There were 26 CubeSats among the 85 payloads launched in 2022. Sixteen CubeSats were launched on the Soyuz-2.1b rideshare mission. The other 10 spacecraft were carried as secondary payloads during two of the three Progress resupply missions to the International Space Station (ISS).

Pictured from left are the Soyuz MS-19 crew spacecraft and the Nauka Multipurpose Laboratory Module with the Prichal docking module attached as the International Space Station orbited 266 miles above the Indian Ocean off the western coast of Australia. (Credits: NASA)

Space Station Flights

Russian continued to fulfill its obligations to the ISS program despite multiple threats by Rogozin to withdraw from it due to Western sanctions imposed over the invasion of Ukraine.

Russian International Space Station Launches & Departures, 2022

DateLaunch VehicleSpacecraftPurposeCrew
Feb. 15, 2022Soyuz-2.1aProgress MS-19ISS resupplyNone
March 18, 2022Soyuz-2.1aSoyuz MS-21ISS crewOleg Artemyev, Denis Matveev, Sergey Korsakov
March 30, 2022Soyuz MS-19ISS crew returnAnton Shkoplerov, Pyotr Dubrov, Mark Vande Hei
June 1, 2022Progress MS-18Resupply ship departure (launched Oct. 28, 2021)None
June 3, 2022Soyuz-2.1aProgress MS-20ISS resupplyNone
Sept. 21, 2022Soyuz-2.1aSoyuz MS-22ISS crewSergey Prokopyev, Dmitri Petelin, Frank Rubio
Sept. 29, 2022Soyuz MS-21ISS crew returnOleg Artemyev, Denis Matveev, Sergey Korsakov
Oct. 26, 2022Soyuz-2.1aProgress MS-21ISS resupplyNone

Russian cosmonauts Oleg Artemyev, Denis Matveev and Sergey Korsakov were launched to the space station aboard the Soyuz MS-21 spacecraft on March 18. They joined a seven-member crew that included: Russian cosmonauts Pyotr Dubrov and Anton Shkaplerov; NASA astronauts Kayla Barron, Raja Chari, Thomas Marshburn and Mark Vande Hei; and ESA astronaut Matthias Mauer.

Dubrov, Shkaplerov and Vande Hei departed the space station aboard Soyuz MS-19 on March 30. Dubrov and Vande Hei had spent nearly a year — 355 days — on ISS while Shkaplerov had been there for 176 days. Dubrov and Vande Hei were to have returned to Earth in October 2021 after a six-month mission, but Roscosmos changed the schedule while they were in orbit to accommodate a special project.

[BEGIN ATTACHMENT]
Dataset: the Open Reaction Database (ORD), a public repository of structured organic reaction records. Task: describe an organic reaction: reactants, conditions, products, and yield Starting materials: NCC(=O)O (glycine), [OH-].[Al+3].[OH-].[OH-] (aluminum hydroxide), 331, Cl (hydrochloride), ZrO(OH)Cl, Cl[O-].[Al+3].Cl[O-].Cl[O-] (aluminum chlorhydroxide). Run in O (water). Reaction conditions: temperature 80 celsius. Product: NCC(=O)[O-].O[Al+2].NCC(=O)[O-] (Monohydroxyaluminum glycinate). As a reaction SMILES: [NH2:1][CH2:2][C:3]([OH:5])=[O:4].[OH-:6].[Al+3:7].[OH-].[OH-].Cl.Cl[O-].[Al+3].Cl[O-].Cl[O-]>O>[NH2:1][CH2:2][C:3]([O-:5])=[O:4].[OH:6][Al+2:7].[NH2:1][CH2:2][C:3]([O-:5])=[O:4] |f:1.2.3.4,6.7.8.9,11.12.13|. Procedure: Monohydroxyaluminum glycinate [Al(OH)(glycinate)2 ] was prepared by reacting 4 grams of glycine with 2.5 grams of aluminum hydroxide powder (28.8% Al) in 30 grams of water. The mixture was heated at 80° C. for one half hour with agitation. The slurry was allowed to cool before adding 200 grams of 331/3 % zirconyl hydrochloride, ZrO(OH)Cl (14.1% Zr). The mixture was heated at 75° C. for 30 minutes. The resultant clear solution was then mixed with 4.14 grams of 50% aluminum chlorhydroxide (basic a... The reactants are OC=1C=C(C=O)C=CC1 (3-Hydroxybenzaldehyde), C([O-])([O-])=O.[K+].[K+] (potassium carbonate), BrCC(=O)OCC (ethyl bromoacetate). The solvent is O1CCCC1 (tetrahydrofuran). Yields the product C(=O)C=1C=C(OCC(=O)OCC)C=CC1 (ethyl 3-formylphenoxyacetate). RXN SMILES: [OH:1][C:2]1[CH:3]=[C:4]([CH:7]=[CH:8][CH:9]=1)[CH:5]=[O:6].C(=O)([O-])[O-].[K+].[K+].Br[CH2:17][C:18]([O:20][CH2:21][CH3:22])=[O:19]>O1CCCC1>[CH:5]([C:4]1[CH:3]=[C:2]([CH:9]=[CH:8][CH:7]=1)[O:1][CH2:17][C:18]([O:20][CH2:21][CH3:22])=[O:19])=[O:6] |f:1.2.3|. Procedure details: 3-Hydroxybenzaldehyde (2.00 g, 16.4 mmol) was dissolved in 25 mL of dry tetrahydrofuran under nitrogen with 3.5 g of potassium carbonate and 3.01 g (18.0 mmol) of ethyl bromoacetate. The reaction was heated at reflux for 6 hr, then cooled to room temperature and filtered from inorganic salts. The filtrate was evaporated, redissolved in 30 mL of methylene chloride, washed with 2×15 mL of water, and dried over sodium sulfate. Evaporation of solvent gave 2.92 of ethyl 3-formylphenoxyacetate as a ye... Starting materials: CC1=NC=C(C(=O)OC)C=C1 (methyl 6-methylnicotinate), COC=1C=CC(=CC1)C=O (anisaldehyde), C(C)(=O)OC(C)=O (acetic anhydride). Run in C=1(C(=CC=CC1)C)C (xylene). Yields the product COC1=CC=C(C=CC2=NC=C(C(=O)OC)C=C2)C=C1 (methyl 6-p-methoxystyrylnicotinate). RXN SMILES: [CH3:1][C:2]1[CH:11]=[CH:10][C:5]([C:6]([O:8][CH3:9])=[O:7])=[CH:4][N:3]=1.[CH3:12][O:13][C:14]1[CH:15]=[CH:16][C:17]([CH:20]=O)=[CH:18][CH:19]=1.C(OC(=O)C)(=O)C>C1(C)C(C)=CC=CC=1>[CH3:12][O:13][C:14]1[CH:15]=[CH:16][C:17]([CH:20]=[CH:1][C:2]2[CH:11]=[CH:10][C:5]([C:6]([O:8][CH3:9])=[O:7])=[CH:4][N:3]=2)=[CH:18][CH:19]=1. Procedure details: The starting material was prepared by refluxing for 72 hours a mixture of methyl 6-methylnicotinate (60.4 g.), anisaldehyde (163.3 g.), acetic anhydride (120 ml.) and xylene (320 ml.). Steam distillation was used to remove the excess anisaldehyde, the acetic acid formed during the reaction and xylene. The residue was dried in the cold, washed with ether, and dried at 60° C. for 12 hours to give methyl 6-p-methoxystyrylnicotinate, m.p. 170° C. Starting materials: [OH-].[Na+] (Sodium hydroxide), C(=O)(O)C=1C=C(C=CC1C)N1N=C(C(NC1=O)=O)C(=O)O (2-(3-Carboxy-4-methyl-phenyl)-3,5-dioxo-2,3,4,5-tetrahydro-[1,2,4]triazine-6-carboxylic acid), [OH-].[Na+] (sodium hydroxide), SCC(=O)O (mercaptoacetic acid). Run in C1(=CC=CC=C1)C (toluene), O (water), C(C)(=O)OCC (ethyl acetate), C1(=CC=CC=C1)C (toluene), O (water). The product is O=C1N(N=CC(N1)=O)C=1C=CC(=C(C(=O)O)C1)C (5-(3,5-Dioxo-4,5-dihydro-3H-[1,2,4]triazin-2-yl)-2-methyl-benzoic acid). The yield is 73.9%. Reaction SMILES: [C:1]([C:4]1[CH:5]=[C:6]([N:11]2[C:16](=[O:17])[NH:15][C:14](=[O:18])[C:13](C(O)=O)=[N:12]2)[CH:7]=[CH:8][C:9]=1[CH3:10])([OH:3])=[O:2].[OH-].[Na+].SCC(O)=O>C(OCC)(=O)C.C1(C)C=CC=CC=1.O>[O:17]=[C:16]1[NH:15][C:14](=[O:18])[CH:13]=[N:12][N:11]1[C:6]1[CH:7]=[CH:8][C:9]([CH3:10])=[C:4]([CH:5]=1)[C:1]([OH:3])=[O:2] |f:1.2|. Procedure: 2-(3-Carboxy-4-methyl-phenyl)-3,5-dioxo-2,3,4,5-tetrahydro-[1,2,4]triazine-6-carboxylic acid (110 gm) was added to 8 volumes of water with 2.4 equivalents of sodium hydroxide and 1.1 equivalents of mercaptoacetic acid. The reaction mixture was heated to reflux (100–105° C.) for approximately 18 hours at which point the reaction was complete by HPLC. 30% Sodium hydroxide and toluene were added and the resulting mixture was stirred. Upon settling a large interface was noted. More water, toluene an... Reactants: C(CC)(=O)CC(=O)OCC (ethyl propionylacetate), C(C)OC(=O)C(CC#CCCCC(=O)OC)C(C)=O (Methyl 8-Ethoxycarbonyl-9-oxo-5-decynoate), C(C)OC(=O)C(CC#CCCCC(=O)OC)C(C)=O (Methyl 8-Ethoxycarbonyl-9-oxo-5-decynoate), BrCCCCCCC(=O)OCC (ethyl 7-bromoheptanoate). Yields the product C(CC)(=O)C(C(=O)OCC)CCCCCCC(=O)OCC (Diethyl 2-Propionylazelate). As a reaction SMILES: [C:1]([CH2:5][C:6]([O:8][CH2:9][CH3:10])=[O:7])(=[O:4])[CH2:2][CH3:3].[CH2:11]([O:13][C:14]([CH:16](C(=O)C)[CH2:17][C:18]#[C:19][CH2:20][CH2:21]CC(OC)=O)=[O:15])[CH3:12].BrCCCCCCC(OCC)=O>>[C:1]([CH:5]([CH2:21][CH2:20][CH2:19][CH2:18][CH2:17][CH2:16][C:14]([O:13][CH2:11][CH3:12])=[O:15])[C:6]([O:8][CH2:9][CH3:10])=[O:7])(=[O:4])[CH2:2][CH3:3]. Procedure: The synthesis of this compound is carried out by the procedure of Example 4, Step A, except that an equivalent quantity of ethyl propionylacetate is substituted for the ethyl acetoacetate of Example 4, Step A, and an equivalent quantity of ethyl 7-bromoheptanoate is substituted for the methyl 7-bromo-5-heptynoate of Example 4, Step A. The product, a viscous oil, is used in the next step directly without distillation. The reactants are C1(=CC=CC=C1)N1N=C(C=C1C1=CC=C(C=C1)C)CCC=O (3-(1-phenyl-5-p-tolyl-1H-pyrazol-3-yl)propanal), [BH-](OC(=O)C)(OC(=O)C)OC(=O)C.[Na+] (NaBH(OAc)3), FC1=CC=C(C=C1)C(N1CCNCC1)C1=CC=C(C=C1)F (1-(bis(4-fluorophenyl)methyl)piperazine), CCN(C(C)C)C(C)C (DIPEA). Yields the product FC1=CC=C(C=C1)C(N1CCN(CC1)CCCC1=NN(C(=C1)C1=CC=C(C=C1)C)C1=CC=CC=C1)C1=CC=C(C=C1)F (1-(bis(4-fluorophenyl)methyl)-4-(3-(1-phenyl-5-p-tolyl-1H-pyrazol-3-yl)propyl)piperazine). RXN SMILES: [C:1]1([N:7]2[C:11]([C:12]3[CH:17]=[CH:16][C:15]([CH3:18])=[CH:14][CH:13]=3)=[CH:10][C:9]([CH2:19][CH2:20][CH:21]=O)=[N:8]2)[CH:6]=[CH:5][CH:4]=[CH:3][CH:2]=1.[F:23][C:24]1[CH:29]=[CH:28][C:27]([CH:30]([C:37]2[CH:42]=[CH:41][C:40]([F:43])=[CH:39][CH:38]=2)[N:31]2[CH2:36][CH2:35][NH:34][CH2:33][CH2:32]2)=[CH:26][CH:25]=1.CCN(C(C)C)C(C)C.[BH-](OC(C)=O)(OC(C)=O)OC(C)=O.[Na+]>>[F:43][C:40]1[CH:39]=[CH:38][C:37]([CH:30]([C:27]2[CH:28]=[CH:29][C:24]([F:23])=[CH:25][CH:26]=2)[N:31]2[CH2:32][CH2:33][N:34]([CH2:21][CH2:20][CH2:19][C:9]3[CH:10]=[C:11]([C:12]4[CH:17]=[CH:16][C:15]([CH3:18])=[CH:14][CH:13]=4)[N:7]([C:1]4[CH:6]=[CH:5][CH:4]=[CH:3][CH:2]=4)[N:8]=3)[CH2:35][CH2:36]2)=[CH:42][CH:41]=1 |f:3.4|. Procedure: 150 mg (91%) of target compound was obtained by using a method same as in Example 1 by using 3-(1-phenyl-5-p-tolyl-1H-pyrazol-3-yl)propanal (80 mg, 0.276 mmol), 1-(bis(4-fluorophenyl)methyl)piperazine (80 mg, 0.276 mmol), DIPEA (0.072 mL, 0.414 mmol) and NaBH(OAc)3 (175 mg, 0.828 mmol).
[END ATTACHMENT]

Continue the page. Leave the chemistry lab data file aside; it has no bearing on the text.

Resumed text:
That same month, Shkaplerov flew film director Klim Shipenko and actress Yulia Peresild to the station where they filmed scenes for a motion picture named, “The Challenge.” Shkaplerov stayed aboard while Shipenko and Peresild returned to Earth with cosmonaut Oleg Novitsky on Soyuz MS-18 after 12 days in space.

ISS prime crew: NASA astronaut Frank Rubio, Commander Sergei Prokopyev and flight engineer Dmitry Petelin. (Credit: Roscosmos)

On Sept. 21, Roscosmos launched Russian cosmonauts Sergey Prokopyev and Dmitri Petelin and NASA astronaut Frank Rubio aboard Soyuz MS-22 for a six-month stay at ISS. Artemyev, Matveev and Korsakov returned to Earth eight days later aboard Soyuz MS-21.

It was not clear as exactly how Prokopyev, Petelin and Rubio will return home. Their Soyuz MS-22 sprung a leak in its coolant system, sending a spray of liquid into space. Roscosmos will make a determination in January whether the spacecraft can safety return the crew to Earth in March.

Russia could launch an empty Soyuz to the station for the crew to use. A SpaceX Crew Dragon could potentially carry three additional passengers in addition to its normal crew of four astronauts. The Crew Dragon currently docked at the space station does not have that capacity.